Hennie Ferreira, small business expert and CEO of Osidon, reflects on turning the economy around in a post-Covid-19 world.
How do we turn the economy around after the pandemic?
Government cannot fix the economy but they can create a deregulated environment for businesses to prosper unhindered.
If such an environment is created, we need entrepreneurs and business owners to do what they do best – which is building and growing businesses.
This is the only way to turn the economy around in a post-Covid-19 world. The rest of the world is also going through similar situations and some countries, like the United States, have rebounded due to their healthy business environment.
What role can small businesses and entrepreneurs play in rebuilding the economy and creating jobs?
In times like these, entrepreneurs are the most important drivers of change.
All businesses, including small and medium enterprises (SMEs), are at the centre of rebuilding the South African economy. Businesses are the only force that can create real and sustainable jobs.
Which red tape can we do without to fast-track economic recovery?
Red tape is the most important challenge to be addressed at the moment. Red tape was a burden before Covid-19, but now the situation is much more desperate.
If government doesn’t come to the party in terms of deregulation now, in the worst economic state we’ve ever seen, they never will.
Firstly, government can lower business taxes (currently 28%) to be more competitive in comparison to other countries.
Secondly, government must improve the ease of doing business in South Africa.
The country is 84th out of 190 economies on the World Bank’s influential Ease of Doing Business report (2019). Government must focus on making it easy to register a company, open a bank account and remaining compliant with the tax and business authorities.
The biggest inhibitor to economic growth we face in South Africa is our labour environment – it is easier to get divorced than it is to dismiss an employee who doesn’t do what they should. Businesses cannot flourish in an over-regulated labour environment.
Unions have too much power and prevent effective labour market reforms, making business prosperity a pipe dream. As an entrepreneur, I propose small businesses be exempt from certain labour regulations.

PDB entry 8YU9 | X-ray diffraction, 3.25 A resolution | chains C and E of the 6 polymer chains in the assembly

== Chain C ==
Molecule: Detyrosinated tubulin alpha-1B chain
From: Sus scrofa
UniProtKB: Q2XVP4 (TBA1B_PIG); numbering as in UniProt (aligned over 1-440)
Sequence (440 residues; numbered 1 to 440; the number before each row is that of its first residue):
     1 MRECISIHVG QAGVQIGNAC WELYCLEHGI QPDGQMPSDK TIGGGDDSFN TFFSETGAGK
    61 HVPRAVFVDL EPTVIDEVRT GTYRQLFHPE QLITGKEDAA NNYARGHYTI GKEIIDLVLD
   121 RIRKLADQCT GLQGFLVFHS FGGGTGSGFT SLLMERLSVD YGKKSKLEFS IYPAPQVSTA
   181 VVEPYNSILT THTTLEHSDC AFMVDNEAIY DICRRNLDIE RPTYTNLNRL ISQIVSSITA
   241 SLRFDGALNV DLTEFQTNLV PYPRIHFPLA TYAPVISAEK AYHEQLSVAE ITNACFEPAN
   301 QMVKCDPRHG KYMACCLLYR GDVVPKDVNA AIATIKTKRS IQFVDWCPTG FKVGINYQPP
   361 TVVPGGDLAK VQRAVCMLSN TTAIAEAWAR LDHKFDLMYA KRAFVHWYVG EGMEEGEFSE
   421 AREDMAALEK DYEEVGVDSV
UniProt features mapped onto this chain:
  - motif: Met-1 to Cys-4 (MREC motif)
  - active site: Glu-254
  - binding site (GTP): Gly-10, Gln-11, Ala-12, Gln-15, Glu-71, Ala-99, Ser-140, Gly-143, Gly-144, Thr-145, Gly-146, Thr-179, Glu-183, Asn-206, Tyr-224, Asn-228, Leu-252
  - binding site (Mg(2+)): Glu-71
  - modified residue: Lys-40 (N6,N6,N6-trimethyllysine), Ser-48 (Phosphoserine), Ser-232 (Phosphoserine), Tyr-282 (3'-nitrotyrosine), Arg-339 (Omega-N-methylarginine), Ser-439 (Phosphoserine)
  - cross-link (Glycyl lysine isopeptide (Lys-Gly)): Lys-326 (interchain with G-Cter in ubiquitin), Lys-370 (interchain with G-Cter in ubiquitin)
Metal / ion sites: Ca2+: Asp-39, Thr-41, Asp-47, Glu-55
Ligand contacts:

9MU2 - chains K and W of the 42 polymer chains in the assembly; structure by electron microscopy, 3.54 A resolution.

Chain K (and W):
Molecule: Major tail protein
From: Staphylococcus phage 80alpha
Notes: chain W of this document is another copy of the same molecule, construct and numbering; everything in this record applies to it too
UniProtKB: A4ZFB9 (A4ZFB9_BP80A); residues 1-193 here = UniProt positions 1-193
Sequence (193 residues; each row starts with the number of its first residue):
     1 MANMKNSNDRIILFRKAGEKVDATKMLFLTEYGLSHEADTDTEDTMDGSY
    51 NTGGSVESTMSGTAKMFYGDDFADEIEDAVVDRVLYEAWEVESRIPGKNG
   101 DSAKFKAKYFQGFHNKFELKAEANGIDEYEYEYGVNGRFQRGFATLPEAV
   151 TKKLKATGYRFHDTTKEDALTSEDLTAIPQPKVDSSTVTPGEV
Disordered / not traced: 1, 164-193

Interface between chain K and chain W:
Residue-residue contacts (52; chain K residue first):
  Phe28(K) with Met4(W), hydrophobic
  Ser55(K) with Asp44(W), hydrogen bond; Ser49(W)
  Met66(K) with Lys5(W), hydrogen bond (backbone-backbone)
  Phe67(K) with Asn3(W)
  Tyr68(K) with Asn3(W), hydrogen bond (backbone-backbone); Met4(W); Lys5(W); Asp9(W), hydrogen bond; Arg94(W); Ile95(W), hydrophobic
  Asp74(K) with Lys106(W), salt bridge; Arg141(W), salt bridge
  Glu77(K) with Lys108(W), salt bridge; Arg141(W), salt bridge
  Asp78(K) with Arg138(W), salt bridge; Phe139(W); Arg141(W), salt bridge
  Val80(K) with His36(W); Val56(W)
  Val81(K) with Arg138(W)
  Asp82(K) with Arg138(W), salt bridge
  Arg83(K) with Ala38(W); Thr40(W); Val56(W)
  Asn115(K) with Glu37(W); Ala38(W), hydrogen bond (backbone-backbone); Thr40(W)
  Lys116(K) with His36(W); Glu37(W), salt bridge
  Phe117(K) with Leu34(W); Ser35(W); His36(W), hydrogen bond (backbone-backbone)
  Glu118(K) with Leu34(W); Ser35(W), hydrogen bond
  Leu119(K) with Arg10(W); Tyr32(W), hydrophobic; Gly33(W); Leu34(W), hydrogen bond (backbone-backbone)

How can digital transformation help create jobs and boost growth in an age of social distancing?
One of the positive side effects this pandemic had is the acceleration of digital transformation. Social distancing has forced people to think differently about how they do business. This is a very exciting time and business owners should embrace digital transformation in their business strategies.
The Fourth Industrial Revolution has kicked into a new gear and digital transformation had reach a next level. This means new jobs will be created and certain skill sets will be reinvented and reshaped, creating opportunities for growth.
How can we encourage investment in SA, as the world opens up again?
In my opinion, the worst of the pandemic will be over by the end of the year.
Investment is connected to red tape – no one wants to invest in a country with too much red tape and too many inhibitors to economic growth.
As the world returns to normal, investors are looking for solid opportunities to bring economic growth. Entrepreneurs stand at the ready to make these opportunities work. It is the government’s responsibility to transform South Africa into a business friendly country, through deregulation. If you look at India, which is a developing nation and growing economy, investment is pouring in because of their efforts to deregulate. We have to follow their example.
If government listens to investor, entrepreneur and business owners’ concerns, we can attract large-scale investment and move closer to economic prosperity, which in turn will address other societal ills, such as the slow rate of transformation, unemployment and high crime levels.